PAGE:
- The NEPA process generally approaches environmental management decisions on a case-by-case basis, and mainly focuses on identifying and mitigating “significant” environmental impacts. An EMS addresses the full range of ongoing activities (and products and services) the agency has decided to implement with the intent to continually improve environmental performance by minimizing the adverse effects of its environmental aspects.
- The identification of environmental aspects in the development of an EMS can build on the environmental aspects identified in a previous NEPA analysis of a facility, activity, program or policy. Conversely, a new NEPA analysis can consider the identified environmental aspects in an EMS when assessing potential environmental impacts of a proposed action. The EMS can provide a platform for using the information collected and analyses performed in the NEPA process on a going forward basis in the actual implementation of proposed actions.
- The performance measurements and monitoring conducted as part of an EMS may provide comparable and verifiable data to improve environmental impact predictions in an environmental assessment (EA) or environmental impact statement (EIS).
- An EMS provides a systematic framework for an agency to monitor and continually improve its environmental performance. Agencies with an EMS may be able to use data generated through their EMS to establish a record of environmental performance to support, for example (a) identifying categories of actions that normally require an EIS, (b) finding no significant impact when incorporated into an EA, which would preclude the need to prepare an EIS, or (c) establishing a categorical exclusion under NEPA which would reduce the need to prepare EAs. Further, where an EIS is needed, the EMS approach of keeping environmental data up-to-date should facilitate the preparation of an EIS.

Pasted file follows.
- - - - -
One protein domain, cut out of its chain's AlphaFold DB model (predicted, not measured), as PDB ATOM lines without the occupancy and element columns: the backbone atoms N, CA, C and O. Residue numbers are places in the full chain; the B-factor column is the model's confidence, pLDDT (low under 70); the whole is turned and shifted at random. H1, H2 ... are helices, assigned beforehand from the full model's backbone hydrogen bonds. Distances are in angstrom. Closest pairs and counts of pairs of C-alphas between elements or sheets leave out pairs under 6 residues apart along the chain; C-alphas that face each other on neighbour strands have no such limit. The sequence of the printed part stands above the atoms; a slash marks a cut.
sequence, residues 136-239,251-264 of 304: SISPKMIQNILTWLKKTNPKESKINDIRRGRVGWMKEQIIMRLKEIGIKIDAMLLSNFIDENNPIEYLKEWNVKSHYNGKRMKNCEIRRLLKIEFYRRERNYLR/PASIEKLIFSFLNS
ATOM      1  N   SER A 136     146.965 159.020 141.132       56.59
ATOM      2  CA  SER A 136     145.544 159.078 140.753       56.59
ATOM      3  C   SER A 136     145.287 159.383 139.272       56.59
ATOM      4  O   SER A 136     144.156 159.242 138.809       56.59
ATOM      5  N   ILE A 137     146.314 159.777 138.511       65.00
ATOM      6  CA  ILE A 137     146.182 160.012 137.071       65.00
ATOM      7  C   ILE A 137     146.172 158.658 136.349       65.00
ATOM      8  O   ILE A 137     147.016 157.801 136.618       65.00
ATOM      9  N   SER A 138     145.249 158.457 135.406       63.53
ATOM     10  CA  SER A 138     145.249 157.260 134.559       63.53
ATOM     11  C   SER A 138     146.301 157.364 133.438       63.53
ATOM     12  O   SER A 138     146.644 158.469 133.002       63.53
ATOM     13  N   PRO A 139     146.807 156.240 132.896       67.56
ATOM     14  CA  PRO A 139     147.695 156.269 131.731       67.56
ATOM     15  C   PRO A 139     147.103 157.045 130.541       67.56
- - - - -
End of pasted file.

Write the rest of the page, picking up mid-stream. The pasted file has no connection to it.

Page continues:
- Where an EMS has established environmental objectives and targets relevant to resource areas subject to NEPA mitigation measures, the EMS can ensure implementation and performance of mitigation measures through applicable measurement and monitoring programs.
- An EMS can support the implementation of a NEPA “adaptive management” approach when there are uncertainties in the prediction of the impacts or outcome of project implementation, or the effectiveness of proposed mitigation. The adaptive management approach can provide Start Printed Page 40521managers with the flexibility to make necessary corrections or adjustments in project implementation, possible without needing new or supplemental NEPA analyses.
Public comments are requested on or before September 1, 2006.Start Signature
Dated: July 12, 2006.
James L. Connaughton,
Chairman, Council on Environmental Quality.
[FR Doc. 06-6251 Filed 7-14-06; 8:45 am]
BILLING CODE 3125-01-M